Warner Bros. Discovery (WBD) is taking big quarterly hits, the company reporting a net loss of $1.1 billion and adjusted EBITDA (Earnings Before Interest, Taxes, Depreciation, and Amortization) of $2.6 billion.
The company gave the following figures compared to analysts’ estimates, according to a CNBC report:
- Revenue: $10.7 billion vs. $10.78 billion expected
- Loss per share: 44 cents vs. earnings of 1 cent expected
WBD’s stock also fell as much as 5% in early trading after dropping nearly 4% on Thursday, CNBC notes.
News of the entertainment conglomerate’s financial losses come after it announced last month that the Warner Bros. Discovery’s Diversity, Equity, and Inclusion (DEI) team announced plans for a short film series that will transform some of the studio’s most famous films “through a diverse and inclusive lens” in celebration of its 100th anniversary.
“We’re absolutely thrilled to work with WBD’s Diversity, Equity and Inclusion team to expand opportunities for a broader range of talent to realize their dreams at Warner Bros.,” Warner Bros. Pictures Group co-chairs and CEOs Mike De Luca and Pam Abdy said. “We can’t think of a better way to celebrate this studio’s 100-year legacy than investing in the next generation of great storytellers, and we look forward to seeing these iconic movies through their eyes.”
Six filmmakers have reportedly been chosen to produce 20-minute, DEI-focused short film adaptations of classic WBS titles including A Star is Born, The Adventures of Robin Hood, Calamity Jane, Jack and the Beanstalk, The Prince and the Pauper, and Rebel Without a Cause.
“Looks like Warner Bros Discovery is going woke in a big way,” writes Matt McGloin for comicbook.news.
Emphasizing how entertainment projects with “woke” themes tend to turn away audiences, editor of HollywoodinToto.com Christian Toto reported in January how “[o]ne project, the Warner Bros. film ‘Batgirl’ featuring a race-swapped heroine, got canceled before its release date despite having completed much of its shoot.”
“The American public is increasingly aware of ‘woke’ Hollywood projects and often steers clear of them. The examples from 2022 include ‘Strange World,’ ‘Lightyear,’ ‘Bros’ and ‘Amsterdam,’” Toto added.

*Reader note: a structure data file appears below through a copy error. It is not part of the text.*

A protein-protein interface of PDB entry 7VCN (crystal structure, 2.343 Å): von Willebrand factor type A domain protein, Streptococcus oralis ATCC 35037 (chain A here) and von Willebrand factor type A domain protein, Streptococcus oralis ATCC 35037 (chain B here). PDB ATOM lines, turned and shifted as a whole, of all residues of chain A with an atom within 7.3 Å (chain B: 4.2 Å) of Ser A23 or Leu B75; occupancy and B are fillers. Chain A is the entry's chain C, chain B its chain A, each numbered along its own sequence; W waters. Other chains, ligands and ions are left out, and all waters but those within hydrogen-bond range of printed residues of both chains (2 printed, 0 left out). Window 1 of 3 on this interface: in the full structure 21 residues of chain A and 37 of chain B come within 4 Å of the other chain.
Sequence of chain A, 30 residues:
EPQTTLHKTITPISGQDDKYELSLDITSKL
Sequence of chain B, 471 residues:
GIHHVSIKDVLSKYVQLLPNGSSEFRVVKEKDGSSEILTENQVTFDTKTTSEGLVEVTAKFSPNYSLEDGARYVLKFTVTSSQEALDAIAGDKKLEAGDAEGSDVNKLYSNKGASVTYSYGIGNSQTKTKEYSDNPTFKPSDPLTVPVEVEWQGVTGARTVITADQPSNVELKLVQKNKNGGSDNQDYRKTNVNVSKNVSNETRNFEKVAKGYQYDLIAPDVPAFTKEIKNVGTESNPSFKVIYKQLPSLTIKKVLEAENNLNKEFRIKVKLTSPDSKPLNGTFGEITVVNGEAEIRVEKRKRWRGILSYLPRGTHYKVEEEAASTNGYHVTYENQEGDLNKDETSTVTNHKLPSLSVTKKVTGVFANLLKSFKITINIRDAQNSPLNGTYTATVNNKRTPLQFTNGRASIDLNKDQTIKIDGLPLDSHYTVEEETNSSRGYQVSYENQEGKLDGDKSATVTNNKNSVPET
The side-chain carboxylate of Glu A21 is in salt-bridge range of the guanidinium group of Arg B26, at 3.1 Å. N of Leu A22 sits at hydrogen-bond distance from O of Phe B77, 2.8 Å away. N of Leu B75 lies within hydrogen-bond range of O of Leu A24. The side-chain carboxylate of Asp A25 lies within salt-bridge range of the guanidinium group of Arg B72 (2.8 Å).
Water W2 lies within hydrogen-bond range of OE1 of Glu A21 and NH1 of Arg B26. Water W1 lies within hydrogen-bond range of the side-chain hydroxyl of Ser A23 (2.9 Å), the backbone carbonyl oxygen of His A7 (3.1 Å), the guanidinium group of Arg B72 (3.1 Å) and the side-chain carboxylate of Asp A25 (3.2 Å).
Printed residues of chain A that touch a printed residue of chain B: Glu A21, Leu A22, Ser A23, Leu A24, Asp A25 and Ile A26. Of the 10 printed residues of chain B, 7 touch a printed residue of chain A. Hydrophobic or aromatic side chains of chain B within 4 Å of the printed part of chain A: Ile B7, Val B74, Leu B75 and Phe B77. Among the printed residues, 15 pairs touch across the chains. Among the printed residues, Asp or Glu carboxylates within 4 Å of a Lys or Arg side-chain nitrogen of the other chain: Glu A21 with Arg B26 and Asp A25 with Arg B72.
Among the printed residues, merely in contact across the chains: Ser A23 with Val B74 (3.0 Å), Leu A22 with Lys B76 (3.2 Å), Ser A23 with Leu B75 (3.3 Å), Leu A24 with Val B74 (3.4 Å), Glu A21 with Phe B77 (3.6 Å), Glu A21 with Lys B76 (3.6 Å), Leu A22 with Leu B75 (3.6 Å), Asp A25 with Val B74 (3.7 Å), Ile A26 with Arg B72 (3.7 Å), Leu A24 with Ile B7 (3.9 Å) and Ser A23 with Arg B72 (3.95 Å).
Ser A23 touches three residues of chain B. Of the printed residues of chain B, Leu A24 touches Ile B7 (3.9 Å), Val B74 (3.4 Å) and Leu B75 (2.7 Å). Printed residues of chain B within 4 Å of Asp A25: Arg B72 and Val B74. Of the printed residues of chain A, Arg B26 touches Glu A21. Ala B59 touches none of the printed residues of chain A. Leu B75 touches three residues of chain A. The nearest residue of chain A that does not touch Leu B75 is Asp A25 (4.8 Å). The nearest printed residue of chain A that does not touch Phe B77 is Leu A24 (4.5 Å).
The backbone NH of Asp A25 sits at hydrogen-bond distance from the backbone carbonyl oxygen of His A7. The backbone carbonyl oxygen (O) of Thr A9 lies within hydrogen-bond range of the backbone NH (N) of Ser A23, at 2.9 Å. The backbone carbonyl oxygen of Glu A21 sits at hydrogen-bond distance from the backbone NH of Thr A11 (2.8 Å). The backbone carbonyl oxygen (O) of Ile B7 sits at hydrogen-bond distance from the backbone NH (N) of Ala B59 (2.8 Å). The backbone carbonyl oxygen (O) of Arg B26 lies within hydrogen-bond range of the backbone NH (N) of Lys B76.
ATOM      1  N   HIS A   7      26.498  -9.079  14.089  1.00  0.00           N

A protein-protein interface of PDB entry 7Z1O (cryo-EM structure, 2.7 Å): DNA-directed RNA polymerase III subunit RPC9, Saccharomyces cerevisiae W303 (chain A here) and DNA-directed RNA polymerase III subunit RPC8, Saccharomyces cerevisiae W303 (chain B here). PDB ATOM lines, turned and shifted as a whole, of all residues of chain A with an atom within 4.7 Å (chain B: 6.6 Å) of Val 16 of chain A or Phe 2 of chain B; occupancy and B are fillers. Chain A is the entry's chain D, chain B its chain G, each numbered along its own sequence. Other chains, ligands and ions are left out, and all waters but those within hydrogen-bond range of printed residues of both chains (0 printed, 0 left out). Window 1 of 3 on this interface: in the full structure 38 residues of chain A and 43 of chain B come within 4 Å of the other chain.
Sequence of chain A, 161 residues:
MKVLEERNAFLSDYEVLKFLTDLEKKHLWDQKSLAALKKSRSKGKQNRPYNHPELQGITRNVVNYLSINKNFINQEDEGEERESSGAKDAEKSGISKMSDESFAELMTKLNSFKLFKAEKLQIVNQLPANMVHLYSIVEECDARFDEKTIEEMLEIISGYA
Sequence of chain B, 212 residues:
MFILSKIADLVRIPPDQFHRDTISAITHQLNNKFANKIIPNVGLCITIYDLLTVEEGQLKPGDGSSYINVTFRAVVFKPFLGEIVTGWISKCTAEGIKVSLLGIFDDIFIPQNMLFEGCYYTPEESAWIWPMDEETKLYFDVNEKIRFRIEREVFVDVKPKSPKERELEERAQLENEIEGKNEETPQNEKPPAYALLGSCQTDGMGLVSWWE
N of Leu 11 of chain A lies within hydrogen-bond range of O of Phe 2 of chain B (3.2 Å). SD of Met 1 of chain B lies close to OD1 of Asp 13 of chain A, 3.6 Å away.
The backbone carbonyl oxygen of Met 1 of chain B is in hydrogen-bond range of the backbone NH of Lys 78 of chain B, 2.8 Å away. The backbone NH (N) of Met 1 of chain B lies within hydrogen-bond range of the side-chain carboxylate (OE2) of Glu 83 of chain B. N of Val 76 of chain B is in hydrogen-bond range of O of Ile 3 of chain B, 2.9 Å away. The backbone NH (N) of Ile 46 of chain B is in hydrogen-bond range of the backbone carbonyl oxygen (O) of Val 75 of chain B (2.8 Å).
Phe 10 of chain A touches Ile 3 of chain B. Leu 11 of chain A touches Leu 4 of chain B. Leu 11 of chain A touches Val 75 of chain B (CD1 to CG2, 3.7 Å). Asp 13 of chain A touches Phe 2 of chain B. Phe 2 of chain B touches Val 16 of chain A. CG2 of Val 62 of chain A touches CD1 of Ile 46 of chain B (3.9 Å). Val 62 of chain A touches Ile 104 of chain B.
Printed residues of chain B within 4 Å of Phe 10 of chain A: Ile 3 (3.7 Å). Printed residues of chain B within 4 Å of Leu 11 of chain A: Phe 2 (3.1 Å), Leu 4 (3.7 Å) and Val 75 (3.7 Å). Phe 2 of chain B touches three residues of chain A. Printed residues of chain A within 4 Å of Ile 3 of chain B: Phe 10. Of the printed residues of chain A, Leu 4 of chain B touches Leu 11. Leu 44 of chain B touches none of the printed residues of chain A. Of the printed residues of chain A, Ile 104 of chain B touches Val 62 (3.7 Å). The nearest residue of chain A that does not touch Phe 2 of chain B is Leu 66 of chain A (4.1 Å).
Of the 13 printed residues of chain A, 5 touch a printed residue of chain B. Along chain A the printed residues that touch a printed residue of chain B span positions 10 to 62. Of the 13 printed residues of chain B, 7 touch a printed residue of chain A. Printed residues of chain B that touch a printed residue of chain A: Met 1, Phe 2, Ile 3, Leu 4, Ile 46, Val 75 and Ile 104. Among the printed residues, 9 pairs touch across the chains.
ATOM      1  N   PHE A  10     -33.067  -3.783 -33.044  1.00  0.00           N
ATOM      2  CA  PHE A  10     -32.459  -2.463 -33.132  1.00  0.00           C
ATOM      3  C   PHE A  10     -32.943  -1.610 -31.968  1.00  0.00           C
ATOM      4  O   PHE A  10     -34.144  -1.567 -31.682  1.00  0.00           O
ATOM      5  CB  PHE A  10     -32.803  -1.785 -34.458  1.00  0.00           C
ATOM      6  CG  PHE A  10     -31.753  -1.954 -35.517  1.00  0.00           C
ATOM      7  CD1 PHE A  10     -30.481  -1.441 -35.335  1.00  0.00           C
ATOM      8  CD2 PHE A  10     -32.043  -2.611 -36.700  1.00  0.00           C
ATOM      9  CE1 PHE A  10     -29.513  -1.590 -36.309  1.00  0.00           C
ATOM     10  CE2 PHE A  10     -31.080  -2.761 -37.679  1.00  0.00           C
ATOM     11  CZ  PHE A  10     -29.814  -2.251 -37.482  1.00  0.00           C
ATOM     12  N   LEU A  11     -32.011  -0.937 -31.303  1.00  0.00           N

In July 2022, WDB announced in a tweet that it had hired Asif Sadiq as its Chief Global Diversity, Equity, and Inclusion Officer.
The tweet included a picture of Sadiq and a quote from the new DEI officer saying, “Companies that get DE&I right are more successful and have deeper relationships with their employees, consumers and partners.”
Warner Bros. Discovery is owned by the infamous three financial asset managers Vanguard, State Street, and BlackRock, an official partner of the World Economic Forum (WEF).
BlackRock’s CEO Larry Fink has admitted to pushing his company’s own commitment to DEI onto the companies in which it owns shares.
“Behaviors are going to have to change, and this is one thing we are asking companies, you have to force behaviors and at BlackRock, we are forcing behaviors,” Fink has stated.
WBD’s losses come as beer brand Bud Light now shows a 21% drop in sales versus last year after partnering with transgender social media influencer Dylan Mulvaney.
According to The New York Post, the decline represents an acceleration from a 17% slide a week earlier and an initial weekly drop of 6%.
“Meanwhile, beer volumes — the number of cases sold, whether in packs of 12, 18 or 24 cans — dropped an even steeper 26% last week, versus a 21% drop a week earlier and an initial drop of 11%, according to the data,” The Post reports.
“That’s an indication that Bud Light’s core customers — who typically buy their beer in bulk — are ditching the brand.”
Boston Red Sox fans seemingly snubbed Bud Light vendors at Fenway Park on Wednesday, opting to purchase concessions at other stands as the beer brand remains embroiled in controversy over its partnership with transgender TikToker Dylan Mulvaney.
Fox News reported a viral video posted by TikTok user Luis Tejada showing a packed line of Boston Red Sox fans waiting to buy refreshments in “what appears to be the bleacher concourse section of Fenway Park while a nearby stand selling Bud Light beer cans is empty.”
The video boasted over 1.2 million views and generated 8,909 comments as of Thursday afternoon, Fox noted.